Name: Zachary J. Robins
Title: Attorney, Messerli Kramer
Education: University of Arizona, B.S., business administration; J.D., Mitchell Hamline School of Law
Difficulties raising money for small businesses — including a post-college venture — helped inspire attorney Zachary Robins of Messerli Kramer to work to solve that problem for others.
Robins eventually helped craft legislation establishing MNvest, the state’s equity crowdfunding program for small businesses.
MNvest offers small businesses in the state the opportunity to raise money from Minnesotans with a few thousand dollars to invest, not just deeper-pocketed investors. The five companies that have closed on capital of the dozen offerings made under MNvest have raised more than $1 million, Robins said.
Robins traces his interest in business to growing up in a family where his father had his own company. It interested him enough to earn a business administration degree.
Soon after, however, Robins experienced fundraising challenges firsthand as he and a brother started a company.
“We were clueless as to basic things that I deal with now like valuation and ownership structures and voting rights,” said Robins who went to law school to learn those details to benefit clients in their business dealings.
Q. What’s the best way to start a conversation with you?
A. The easiest way to find me is on Twitter. My handle is at @zjrobins. That’s easiest way to reach me because I’m on it all the time. Certainly [talking to] companies, whether existing or startup, that are seeking to raise capital, that tends to be the entry point for a fruitful conversation with me.
Q. What prompted you to study law and pursue it professionally?
A. The experience that I had of starting up my own company and lacking in confidence in making decisions regarding valuation, ownership structure and governance. That experience told me that there was a lot I needed to learn about the business world to help other folks launch companies. My hope and goal was to be able to help others miss some of the pitfalls that we crossed while trying to launch our own company.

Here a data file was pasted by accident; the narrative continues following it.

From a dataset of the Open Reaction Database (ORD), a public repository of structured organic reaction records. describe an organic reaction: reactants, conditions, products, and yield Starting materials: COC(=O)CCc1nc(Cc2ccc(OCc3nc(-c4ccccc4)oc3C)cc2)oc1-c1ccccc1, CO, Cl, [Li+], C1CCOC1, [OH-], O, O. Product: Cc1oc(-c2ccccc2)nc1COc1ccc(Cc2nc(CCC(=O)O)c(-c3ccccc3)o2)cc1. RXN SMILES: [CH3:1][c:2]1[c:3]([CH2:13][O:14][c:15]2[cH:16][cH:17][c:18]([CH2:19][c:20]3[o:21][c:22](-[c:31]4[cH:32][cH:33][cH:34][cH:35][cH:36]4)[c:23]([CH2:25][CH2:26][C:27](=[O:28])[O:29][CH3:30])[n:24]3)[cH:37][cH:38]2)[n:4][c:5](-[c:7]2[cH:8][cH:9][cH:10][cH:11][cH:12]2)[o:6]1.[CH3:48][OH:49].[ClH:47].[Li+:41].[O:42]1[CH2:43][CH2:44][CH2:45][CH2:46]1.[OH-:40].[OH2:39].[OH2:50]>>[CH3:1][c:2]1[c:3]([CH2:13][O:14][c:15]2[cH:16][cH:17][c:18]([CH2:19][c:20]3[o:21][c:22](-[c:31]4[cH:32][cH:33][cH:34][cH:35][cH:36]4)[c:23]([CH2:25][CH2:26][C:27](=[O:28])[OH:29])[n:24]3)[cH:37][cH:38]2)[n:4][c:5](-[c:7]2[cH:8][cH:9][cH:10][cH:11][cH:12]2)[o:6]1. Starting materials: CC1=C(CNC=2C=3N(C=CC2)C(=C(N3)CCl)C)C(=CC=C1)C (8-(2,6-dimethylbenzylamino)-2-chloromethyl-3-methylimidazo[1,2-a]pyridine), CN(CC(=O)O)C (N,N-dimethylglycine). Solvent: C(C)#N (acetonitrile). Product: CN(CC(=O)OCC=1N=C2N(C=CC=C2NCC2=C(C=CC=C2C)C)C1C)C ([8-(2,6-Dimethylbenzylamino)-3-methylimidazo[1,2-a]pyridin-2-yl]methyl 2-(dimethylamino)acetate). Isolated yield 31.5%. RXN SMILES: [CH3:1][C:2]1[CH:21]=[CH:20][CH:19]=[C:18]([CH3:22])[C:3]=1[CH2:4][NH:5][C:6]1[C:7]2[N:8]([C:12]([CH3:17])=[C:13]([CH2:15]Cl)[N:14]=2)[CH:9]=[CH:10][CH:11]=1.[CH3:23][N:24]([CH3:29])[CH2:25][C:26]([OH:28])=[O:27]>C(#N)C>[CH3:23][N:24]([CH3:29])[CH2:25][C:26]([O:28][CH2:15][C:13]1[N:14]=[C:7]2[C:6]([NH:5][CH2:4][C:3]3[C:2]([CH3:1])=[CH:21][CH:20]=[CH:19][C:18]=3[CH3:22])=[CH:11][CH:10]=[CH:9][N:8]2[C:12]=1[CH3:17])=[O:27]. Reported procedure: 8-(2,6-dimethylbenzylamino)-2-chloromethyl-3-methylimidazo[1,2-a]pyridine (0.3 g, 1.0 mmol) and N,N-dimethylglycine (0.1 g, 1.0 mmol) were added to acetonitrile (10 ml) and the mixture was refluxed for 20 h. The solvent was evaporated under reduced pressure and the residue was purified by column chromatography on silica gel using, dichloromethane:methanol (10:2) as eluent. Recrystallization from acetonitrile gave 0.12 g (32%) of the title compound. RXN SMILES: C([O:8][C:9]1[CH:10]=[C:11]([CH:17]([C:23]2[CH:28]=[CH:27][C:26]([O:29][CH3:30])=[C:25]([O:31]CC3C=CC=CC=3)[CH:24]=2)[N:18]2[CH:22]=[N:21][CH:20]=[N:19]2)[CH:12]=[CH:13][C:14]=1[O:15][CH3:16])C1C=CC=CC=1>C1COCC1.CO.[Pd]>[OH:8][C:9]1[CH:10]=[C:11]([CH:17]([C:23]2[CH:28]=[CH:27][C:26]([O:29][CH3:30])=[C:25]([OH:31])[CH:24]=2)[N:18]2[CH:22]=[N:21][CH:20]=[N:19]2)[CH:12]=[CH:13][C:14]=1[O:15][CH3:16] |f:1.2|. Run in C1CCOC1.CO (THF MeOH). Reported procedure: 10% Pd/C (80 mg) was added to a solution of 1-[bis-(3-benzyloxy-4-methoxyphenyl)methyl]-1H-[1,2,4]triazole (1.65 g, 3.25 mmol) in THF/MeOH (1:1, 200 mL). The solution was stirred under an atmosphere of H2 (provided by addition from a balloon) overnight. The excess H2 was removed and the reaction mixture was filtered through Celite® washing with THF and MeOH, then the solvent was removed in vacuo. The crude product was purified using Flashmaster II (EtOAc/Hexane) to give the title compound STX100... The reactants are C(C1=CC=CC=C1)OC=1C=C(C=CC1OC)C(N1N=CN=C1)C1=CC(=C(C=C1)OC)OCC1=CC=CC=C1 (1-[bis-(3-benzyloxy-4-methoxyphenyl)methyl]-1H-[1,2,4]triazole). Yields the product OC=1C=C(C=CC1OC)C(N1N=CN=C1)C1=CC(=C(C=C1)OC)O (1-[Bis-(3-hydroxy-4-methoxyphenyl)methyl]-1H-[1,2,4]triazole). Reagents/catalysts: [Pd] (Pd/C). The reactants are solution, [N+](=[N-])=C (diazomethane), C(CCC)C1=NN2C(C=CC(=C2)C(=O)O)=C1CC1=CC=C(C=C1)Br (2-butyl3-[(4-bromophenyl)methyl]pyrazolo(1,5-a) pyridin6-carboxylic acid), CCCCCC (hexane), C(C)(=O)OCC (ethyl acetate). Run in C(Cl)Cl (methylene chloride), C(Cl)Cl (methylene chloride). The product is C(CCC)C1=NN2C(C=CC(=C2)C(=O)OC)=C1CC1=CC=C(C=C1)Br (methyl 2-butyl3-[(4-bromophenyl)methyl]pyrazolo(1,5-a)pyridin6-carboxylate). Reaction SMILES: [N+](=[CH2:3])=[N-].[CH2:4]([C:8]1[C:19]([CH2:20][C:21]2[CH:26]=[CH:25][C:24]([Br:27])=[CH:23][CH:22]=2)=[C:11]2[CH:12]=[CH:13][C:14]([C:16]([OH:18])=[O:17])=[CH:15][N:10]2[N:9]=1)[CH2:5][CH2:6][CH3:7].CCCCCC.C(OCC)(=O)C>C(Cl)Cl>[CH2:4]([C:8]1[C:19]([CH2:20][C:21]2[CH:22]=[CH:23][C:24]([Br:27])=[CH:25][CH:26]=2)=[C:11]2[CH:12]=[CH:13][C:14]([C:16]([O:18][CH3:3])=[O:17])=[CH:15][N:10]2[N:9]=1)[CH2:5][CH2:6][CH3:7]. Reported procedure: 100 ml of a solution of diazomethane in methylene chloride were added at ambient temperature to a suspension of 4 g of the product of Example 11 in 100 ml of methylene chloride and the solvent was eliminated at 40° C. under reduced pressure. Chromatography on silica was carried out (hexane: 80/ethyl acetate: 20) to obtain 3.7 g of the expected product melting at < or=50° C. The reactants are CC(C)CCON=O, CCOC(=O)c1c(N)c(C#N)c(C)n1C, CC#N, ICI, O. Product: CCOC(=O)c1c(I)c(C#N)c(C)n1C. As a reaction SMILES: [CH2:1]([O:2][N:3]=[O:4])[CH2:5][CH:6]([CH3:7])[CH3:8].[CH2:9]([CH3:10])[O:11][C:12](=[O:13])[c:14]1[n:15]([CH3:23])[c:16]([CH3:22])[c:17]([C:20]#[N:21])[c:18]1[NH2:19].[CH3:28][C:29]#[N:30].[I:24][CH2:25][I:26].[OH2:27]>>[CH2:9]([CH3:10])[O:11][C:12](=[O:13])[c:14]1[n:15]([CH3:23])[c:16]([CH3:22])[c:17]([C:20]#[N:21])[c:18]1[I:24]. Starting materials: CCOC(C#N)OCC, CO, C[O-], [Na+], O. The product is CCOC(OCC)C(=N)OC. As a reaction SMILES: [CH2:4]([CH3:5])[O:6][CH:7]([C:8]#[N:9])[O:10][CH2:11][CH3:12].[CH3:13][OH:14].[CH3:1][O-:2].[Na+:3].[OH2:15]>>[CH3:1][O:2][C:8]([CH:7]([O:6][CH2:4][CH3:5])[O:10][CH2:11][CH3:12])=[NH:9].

Q. What books are on your bedside table or e-reader?
A. I’m pretty deep in reading all about security tokens. I’ve been reading a lot of crypto white papers and Medium.com articles focused on the topic of security tokens.
Q. What is a pet peeve of yours?
A. A pet peeve is concealment of information. I tend to work best when all of the cards are shown.
Q. What are your favorite aspects of being an attorney?
A. My favorite aspect is the social side of it, being able to meet so many different people and work with interesting and exciting companies.
Q. Least favorite?
A. Certainly the pressure to meet the billable hour expectation.
Q. What’s a favorite activity outside your job?
A. Spending time with my family.
Q. If someone visits you in your hometown, what would you take them to see or do?
A. We have a pretty famous pizza shop that I would take them to [in Columbus, Ohio]. Otherwise I’d probably take them to the Horseshoe [Ohio Stadium], which is the football stadium where the [Ohio State] Buckeyes play.
Q. Is there an attorney or judge, past or present, whom you admire most?
A. I was able to work for [Senior U.S. District] Judge Paul Magnuson. He is just a judge who I thought was of very high moral character.
Q. What’s a misconception people have about working as an attorney?
A. There are a lot of misconceptions about raising capital and what people can and cannot do. So part of what I try to do is educate companies on the legalities of raising capital, what you can and cannot say, and whom you can and cannot sell to.
Q. What is the highlight/lowlight of your daily commute to work?
A. The highlight is I’ve been trying to bike to work lately, so that’s been my favorite aspect.
Q. What if any is your favorite depiction of the law, the legal professional in populAar culture?
A. I like to watch “Suits” and back in the day I used to like “Boston Legal” quite a bit.